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Canada loses a net 1,400 jobs in June, jobless rate rises to 6.4%

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(Reuters) -Canada's economy lost a net 1,400 jobs in June, entirely in full-time work, and the jobless rate climbed to 6.4%, Statistics Canada data showed on Friday.

Analysts had expected a 22,500 gain and for the unemployment rate to rise to 6.3% from 6.2% in May.

Market reaction: CAD/

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COMMENTARY

KARL SCHAMOTTA, CHIEF MARKET STRATEGIST AT CORPAY

"Hopes for a rate cut in July are rising, with Bank of Canada officials looking more likely to favor easing policy in back-to-back meetings. We think events over the coming weeks could help to calibrate expectations further - the Bank's survey data, out on the 15th, could prove enormously important in determining how the Monetary Policy Report portrays underlying growth - but on the labor market's current trajectory, market pricing should be assigning better-than-even odds to a summer move, with a cut by September fully priced in."

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DOUG PORTER, CHIEF ECONOMIST AT BMO CAPITAL MARKETS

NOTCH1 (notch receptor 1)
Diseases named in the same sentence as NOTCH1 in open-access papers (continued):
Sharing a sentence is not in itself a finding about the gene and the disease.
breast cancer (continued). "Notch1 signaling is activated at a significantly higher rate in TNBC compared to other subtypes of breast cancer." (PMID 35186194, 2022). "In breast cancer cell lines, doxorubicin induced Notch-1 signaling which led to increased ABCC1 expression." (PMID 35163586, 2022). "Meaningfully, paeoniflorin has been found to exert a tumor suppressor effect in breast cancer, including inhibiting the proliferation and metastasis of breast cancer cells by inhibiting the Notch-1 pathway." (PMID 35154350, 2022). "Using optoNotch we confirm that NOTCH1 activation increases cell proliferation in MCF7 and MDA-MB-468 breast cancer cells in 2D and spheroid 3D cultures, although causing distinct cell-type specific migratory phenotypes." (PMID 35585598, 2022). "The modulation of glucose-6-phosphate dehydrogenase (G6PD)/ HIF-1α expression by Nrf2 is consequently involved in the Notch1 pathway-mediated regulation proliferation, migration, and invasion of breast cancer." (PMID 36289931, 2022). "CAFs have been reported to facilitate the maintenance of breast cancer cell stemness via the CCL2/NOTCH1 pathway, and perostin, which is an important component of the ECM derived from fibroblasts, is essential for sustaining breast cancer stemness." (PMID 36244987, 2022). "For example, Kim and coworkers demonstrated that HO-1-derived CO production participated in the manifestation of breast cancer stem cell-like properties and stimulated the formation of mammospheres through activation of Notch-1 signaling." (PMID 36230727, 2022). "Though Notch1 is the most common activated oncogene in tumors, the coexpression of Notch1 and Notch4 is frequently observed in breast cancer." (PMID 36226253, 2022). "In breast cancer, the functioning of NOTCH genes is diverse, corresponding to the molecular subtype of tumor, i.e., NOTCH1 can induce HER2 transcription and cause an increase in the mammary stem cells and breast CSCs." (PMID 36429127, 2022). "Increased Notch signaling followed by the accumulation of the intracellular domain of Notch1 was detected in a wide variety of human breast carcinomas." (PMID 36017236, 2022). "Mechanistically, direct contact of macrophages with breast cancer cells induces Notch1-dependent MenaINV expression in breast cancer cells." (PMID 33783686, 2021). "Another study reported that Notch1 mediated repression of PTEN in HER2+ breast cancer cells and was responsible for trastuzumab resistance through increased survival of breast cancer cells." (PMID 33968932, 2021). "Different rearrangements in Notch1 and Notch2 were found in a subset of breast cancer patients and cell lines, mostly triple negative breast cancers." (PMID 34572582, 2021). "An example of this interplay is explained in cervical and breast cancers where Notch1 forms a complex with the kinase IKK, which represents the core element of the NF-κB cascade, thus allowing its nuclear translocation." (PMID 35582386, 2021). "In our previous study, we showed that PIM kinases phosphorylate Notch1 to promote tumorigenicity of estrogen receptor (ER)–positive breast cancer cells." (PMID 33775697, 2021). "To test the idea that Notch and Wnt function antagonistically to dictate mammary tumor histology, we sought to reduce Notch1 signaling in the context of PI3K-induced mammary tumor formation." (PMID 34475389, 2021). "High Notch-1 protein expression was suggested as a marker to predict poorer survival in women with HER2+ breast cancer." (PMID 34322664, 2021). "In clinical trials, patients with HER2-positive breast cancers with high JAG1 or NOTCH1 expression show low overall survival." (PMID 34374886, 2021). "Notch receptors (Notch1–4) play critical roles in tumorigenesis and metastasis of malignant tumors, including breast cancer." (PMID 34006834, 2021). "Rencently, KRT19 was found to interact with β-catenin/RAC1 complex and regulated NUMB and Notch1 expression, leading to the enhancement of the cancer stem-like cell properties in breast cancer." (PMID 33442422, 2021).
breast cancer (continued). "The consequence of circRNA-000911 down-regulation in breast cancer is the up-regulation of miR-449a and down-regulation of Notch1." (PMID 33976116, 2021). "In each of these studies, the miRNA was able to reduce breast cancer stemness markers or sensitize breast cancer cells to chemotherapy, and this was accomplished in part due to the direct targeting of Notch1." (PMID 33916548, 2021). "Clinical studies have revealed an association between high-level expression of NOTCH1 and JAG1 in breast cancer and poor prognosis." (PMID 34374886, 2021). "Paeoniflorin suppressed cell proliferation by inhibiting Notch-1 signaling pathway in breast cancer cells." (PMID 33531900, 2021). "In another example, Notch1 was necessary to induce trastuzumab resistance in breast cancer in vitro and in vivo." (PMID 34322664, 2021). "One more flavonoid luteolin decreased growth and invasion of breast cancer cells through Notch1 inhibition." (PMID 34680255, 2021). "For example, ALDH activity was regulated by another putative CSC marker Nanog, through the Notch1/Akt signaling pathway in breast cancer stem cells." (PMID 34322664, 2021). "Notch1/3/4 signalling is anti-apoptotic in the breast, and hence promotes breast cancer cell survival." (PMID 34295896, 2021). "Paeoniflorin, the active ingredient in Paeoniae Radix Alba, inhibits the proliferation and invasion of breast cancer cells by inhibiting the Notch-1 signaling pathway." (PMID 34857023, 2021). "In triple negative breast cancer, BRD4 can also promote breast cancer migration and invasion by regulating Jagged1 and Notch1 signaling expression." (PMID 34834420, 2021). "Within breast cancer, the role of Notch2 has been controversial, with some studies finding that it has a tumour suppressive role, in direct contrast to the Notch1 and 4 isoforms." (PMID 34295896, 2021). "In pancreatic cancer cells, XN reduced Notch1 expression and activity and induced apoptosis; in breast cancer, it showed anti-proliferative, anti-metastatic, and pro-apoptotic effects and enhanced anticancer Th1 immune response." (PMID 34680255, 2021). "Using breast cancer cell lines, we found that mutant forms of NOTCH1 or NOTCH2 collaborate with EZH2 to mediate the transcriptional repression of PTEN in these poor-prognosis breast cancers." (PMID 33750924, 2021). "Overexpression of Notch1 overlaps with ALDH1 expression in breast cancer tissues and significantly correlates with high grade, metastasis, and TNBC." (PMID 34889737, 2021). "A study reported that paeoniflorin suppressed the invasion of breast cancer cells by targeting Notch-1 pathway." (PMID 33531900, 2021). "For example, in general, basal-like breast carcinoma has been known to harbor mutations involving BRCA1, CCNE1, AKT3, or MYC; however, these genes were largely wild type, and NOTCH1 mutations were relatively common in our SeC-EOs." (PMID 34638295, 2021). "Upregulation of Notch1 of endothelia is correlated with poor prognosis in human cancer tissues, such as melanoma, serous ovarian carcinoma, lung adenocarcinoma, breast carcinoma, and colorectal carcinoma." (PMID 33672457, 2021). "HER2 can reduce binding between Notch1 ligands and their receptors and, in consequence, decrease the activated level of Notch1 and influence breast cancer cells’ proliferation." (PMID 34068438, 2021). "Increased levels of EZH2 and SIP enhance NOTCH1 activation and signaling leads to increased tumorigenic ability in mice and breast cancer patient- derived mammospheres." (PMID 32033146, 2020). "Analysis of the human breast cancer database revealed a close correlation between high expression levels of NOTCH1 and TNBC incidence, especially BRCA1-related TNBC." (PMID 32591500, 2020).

"The unemployment rate is not (at a) concerning level but it is steadily marching higher and it does highlight that the job market has softened notably over the past year. The softening of the job market does suggest that inflation will moderate further. Wage (growth) has come in higher than expected, so it is a source of frustration for the Bank of Canada that we have this persistent softening in the job market but it is not showing up in wages and it will take time.

"We have been calling for September rate cut ... they need a good inflation number in next CPI (report) to cut in July."

ANDREW GRANTHAM, SENIOR ECONOMIST, CIBC CAPITAL MARKETS

"While wage growth accelerated to 5.6% for permanent workers, this was not entirely unexpected given base effects from a year ago, and we expect this measure of wages to decelerate in the second half of the year.

"While core measures of inflation accelerated last month, the continued loosening of labor market conditions should give the Bank of Canada comfort that inflation will converge to its 2% target over time. We maintain our forecast for a second 25 basis point cut at the next meeting later this month, although upcoming CPI data remain important to that call."

ANDREW KELVIN, HEAD OF CANADIAN AND GLOBAL RATES STRATEGY AT TD SECURITIES

"What this really speaks to is the notion that the Canadian economy continues to run (at a) below-trend pace. We continue to see slack built into the labor market. For that reason, we are not too concerned about the acceleration in wage growth. And in our mind it just reinforces the case for the Bank of Canada to continue to ease through 2024."

SIMON HARVEY, FX MARKET ANALYST FOR MONEX EUROPE AND MONEX CANADA

"Not only did the economy fail to add jobs on aggregate, but the details of the report were also soft ... alongside a reduction in average hours worked, today's labor market report presents a compelling case for the Bank of Canada to embark on a back-to-back cut this month conditional on core inflation pressures snapping back in June, as we expect."

(Reporting by Divya Rajagopal and Nivedita Balu in Toronto, editing by David Ljunggren)